Background: Qualified teaching staffs are neither available nor affordable to provide large numbers of children with individual attention. One solution to providing individual tuition has been the development of tutoring programs that are delivered by nonprofessional tutors, such as classmates, older children and community volunteers. Objectives: We have conducted a systematic review of cross-age tutoring interventions delivered by non-professional tutors to children between 5 and 11 years old. Only randomized controlled trials with reliable measures of academic outcomes, and continuing for at least 12 weeks, compared to instruction as usual, were included. Results: Searches of electronic databases and previous reviews, and contacts with researchers yielded 11,564 titles; after screening, 15 studies were included in the analysis. Cross-age tutoring showed small significant effects for tutees on the composite measure of reading (g=0.18, 95% CI: 0.08, 0.27, N=8251), decoding skills (g=0.29, 95% CI: 0.13, 0.44, N=7081), and reading comprehension (g=0.11, 95% CI: 0.01, 0.21, N=6945). No significant effects were detected for other reading sub-skills or for mathematics. The quality of evidence is decreased by study limitations and high heterogeneity of effects. Conclusions: The benefits for tutees of non-professional peer and cross-age tutoring can be given a positive but weak recommendation, considering the low quality of evidence and lack of cost information. Subgroup analyses suggested that highly-structured reading programs may be more useful than loosely-structured programs. Large-scale replication trials using factorial design, process evaluations, reliable outcome measures and logic models are needed to better understand under what conditions, and for whom, cross-age non-professional tutoring may be effective.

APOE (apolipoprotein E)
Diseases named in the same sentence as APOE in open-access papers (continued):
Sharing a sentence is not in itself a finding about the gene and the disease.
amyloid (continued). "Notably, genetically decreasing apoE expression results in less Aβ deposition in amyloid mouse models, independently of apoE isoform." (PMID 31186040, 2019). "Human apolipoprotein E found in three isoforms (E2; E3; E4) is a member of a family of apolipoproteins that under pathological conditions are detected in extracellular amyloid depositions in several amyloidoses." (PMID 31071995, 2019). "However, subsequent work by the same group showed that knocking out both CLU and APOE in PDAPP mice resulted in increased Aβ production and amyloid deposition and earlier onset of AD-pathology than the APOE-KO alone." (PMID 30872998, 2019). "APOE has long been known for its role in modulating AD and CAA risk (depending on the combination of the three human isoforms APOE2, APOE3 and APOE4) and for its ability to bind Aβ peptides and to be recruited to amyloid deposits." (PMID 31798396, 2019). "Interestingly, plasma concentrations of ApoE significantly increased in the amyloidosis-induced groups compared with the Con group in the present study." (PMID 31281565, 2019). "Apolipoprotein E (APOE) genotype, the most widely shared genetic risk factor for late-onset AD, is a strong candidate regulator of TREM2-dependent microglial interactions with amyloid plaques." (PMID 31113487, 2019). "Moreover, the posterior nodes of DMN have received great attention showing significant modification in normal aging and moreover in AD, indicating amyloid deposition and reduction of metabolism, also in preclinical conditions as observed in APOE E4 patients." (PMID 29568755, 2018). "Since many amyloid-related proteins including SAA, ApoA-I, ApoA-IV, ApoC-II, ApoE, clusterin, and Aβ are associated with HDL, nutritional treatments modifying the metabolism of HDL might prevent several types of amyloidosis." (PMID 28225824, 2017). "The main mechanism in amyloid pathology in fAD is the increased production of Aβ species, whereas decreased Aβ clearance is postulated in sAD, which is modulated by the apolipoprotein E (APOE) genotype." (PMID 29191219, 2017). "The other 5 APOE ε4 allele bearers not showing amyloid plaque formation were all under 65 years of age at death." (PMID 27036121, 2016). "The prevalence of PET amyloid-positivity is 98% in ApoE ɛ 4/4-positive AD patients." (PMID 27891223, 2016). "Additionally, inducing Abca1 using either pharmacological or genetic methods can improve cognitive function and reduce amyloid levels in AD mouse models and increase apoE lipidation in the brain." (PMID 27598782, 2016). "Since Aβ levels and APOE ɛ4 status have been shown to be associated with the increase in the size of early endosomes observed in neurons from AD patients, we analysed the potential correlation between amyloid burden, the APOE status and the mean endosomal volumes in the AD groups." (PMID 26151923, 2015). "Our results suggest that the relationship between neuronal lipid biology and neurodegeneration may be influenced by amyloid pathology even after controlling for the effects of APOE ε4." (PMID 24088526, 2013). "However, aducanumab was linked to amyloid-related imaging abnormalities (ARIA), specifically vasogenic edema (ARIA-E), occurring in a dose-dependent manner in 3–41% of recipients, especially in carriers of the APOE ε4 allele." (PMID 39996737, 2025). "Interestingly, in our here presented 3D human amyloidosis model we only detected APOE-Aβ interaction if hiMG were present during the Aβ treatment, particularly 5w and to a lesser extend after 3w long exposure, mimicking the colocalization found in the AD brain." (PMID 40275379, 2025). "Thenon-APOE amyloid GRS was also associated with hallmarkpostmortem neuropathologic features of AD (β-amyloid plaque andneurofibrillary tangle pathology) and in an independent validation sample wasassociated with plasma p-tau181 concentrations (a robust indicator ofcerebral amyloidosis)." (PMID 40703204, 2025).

|Publication status||Published - 16 Jun 2014|
|Event||Campbell Collaboration Colloquium 2014 - Queen's University Belfast, Belfast, United Kingdom|
Duration: 16 Jun 2014 → 19 Jun 2014
|Conference||Campbell Collaboration Colloquium 2014|
|Period||16/06/2014 → 19/06/2014|